For someone who preaches Gandhian principles, Dwarka Anand goes and slaps the District Collector. This is where Manav gets involved in the revolution, in an attempt to release the man. As far as I have read about Gandhi, aggression by force was never a Gandhian principle. If slapping a man isn’t a violent start to a revolution, I don’t know what is. Oh yes, quite a silly thing to pick on one might say but if someone’s going to call himself a realistic film maker, I expect him to keep the ideals realistic, the story can take its own turn as cinema is work a fiction. But if you are going to make use of a man’s principles, one should make sure that there’s enough research in place and only then the script is written to ensure that there are no fallacies when a man’s principles are being expounded.
It is high time that there was some serious research that went in before a film of this nature is being made. In which part of the world is a member of the fourth estate allowed to be a reporter if they are morally compromised and no longer independent minded. Please ignore the paid reviewers or the paid media that the world has to deal with. Or is that what Prakash Jha is addressing here? That people will continue to believe and be swayed by the media run by politicians and so called revolutionaries. It clearly isn’t the latter as neither is there’s any subtlety to bring such an issue forward nor is it too radical as the movie might like to think of itself. So when Yasmin(Kareena Kapoor), a reporter supports the revolution openly and is a founding member of the movement continues to be the leading reporter of the new channel she represents, I didn’t understand why I was still letting myself be made feel dumb by this movie.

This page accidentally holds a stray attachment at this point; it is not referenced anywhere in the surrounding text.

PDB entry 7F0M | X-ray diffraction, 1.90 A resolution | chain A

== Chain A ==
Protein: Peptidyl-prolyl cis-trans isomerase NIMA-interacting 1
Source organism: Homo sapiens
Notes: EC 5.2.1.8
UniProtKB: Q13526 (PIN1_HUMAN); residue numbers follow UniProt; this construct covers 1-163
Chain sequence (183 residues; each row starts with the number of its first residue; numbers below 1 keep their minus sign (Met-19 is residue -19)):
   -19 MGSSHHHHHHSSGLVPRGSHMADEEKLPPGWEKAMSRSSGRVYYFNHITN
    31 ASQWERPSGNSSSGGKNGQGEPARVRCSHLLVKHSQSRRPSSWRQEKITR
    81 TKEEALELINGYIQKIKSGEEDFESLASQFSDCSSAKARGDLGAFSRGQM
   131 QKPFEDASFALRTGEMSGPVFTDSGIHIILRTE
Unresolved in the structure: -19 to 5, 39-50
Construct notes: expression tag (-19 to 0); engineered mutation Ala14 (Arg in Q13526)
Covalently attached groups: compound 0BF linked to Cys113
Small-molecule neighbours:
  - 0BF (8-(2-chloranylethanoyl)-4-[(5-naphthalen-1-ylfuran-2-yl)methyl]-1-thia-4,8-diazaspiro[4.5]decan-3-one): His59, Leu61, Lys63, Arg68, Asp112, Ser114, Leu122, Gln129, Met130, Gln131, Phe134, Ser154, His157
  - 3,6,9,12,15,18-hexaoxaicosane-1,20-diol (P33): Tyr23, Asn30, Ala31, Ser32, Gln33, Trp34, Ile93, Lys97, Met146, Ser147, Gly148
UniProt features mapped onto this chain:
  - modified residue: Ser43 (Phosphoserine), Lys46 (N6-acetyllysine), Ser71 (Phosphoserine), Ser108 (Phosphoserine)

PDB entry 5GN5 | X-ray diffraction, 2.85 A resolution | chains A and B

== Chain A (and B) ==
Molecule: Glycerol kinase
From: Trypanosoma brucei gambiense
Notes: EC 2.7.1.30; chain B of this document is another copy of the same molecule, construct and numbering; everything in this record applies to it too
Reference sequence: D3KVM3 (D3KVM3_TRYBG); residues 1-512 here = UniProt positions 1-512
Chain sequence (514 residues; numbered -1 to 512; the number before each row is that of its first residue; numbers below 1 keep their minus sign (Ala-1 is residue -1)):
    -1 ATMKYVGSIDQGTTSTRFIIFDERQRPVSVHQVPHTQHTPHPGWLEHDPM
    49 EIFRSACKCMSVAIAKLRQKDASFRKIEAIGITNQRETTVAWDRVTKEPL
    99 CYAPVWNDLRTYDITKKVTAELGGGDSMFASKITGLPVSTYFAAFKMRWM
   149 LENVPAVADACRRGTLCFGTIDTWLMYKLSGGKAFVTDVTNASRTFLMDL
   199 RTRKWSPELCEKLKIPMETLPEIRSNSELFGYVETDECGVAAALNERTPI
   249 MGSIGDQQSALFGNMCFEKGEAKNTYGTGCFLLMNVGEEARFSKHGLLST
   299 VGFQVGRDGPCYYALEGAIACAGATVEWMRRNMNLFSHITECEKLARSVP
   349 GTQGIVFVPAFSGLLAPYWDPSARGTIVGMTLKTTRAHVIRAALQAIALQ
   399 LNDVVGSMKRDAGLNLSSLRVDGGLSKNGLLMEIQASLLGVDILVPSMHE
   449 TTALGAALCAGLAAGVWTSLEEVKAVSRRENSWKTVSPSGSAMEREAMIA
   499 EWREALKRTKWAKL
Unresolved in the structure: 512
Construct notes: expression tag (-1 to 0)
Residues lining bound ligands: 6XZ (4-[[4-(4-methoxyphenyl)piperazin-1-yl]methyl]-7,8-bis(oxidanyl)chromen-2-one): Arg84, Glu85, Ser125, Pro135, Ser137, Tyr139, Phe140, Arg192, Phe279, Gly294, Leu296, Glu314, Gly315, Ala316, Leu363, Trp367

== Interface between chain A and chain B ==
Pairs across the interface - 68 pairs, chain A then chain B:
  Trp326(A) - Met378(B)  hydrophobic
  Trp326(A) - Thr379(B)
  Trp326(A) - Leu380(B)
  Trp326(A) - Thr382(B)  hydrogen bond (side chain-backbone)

Amitabh Bachchan and Manoj Bajpai must be tired of the character stereotypes they have been playing. There’s very little difference between their roles in Aarakshan and Satyagraha except for a change in profession. Amitabh Bachchan is a “Gandhian” who rises against corruption(supports reservation of a certain kind in Aarakshan) and Manoj Bajpai is a scheming, wily, corrupt, smooth talking politician(teacher in Aarakshan). They have been reduced to playing the same kind of roles in quite a few movies with little or no change and it is rather sad that two of the best actors in the industry are in the danger of being stereotyped or have they been already? They are the two best performers in this movie. Post Sarkar, this has to be Amitabh Bachchan’s best performance, including his performance in Paa. Manoj Bajpai evokes a few laughs with the timing of his dialogues. He has a gift for it and the wonderful actor continues the role where he left it off in Special 26, where I last saw him.